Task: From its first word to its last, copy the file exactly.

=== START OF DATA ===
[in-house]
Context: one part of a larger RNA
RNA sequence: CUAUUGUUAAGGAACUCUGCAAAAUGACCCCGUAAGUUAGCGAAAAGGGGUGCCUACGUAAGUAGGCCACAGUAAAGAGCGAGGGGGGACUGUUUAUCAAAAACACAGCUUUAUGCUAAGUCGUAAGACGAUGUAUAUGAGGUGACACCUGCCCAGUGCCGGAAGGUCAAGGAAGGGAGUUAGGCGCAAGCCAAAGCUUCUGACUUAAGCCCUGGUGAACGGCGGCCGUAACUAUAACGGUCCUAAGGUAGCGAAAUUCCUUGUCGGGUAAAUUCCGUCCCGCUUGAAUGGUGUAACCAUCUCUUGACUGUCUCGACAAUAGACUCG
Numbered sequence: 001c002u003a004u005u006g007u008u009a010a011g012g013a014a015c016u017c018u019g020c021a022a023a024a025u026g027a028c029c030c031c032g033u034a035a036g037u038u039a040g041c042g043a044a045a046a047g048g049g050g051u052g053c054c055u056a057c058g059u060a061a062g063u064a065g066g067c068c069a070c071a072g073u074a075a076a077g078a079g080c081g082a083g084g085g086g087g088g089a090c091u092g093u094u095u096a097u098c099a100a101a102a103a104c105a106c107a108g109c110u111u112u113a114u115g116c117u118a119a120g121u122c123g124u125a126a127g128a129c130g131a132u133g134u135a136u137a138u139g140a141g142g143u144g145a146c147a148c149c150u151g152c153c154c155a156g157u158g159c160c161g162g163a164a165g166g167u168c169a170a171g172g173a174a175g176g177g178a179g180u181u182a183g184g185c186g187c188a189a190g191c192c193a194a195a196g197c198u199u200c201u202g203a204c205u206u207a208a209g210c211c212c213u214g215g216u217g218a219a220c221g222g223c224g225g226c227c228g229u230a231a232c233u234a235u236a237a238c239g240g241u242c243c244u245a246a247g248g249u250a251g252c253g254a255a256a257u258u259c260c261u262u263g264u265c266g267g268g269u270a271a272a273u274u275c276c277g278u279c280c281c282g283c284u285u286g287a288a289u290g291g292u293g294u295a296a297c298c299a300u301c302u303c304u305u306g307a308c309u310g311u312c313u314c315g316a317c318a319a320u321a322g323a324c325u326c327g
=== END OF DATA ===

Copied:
[in-house]
Context: one part of a larger RNA
RNA sequence: CUAUUGUUAAGGAACUCUGCAAAAUGACCCCGUAAGUUAGCGAAAAGGGGUGCCUACGUAAGUAGGCCACAGUAAAGAGCGAGGGGGGACUGUUUAUCAAAAACACAGCUUUAUGCUAAGUCGUAAGACGAUGUAUAUGAGGUGACACCUGCCCAGUGCCGGAAGGUCAAGGAAGGGAGUUAGGCGCAAGCCAAAGCUUCUGACUUAAGCCCUGGUGAACGGCGGCCGUAACUAUAACGGUCCUAAGGUAGCGAAAUUCCUUGUCGGGUAAAUUCCGUCCCGCUUGAAUGGUGUAACCAUCUCUUGACUGUCUCGACAAUAGACUCG
Numbered sequence: 001c002u003a004u005u006g007u008u009a010a011g012g013a014a015c016u017c018u019g020c021a022a023a024a025u026g027a028c029c030c031c032g033u034a035a036g037u038u039a040g041c042g043a044a045a046a047g048g049g050g051u052g053c054c055u056a057c058g059u060a061a062g063u064a065g066g067c068c069a070c071a072g073u074a075a076a077g078a079g080c081g082a083g084g085g086g087g088g089a090c091u092g093u094u095u096a097u098c099a100a101a102a103a104c105a106c107a108g109c110u111u112u113a114u115g116c117u118a119a120g121u122c123g124u125a126a127g128a129c130g131a132u133g134u135a136u137a138u139g140a141g142g143u144g145a146c147a148c149c150u151g152c153c154c155a156g157u158g159c160c161g162g163a164a165g166g167u168c169a170a171g172g173a174a175g176g177g178a179g180u181u182a183g184g185c186g187c188a189a190g191c192c193a194a195a196g197c198u199u200c201u202g203a204c205u206u207a208a209g210c211c212c213u214g215g216u217g218a219a220c221g222g223c224g225g226c227c228g229u230a231a232c233u234a235u236a237a238c239g240g241u242c243c244u245a246a247g248g249u250a251g252c253g254a255a256a257u258u259c260c261u262u263g264u265c266g267g268g269u270a271a272a273u274u275c276c277g278u279c280c281c282g283c284u285u286g287a288a289u290g291g292u293g294u295a296a297c298c299a300u301c302u303c304u305u306g307a308c309u310g311u312c313u314c315g316a317c318a319a320u321a322g323a324c325u326c327g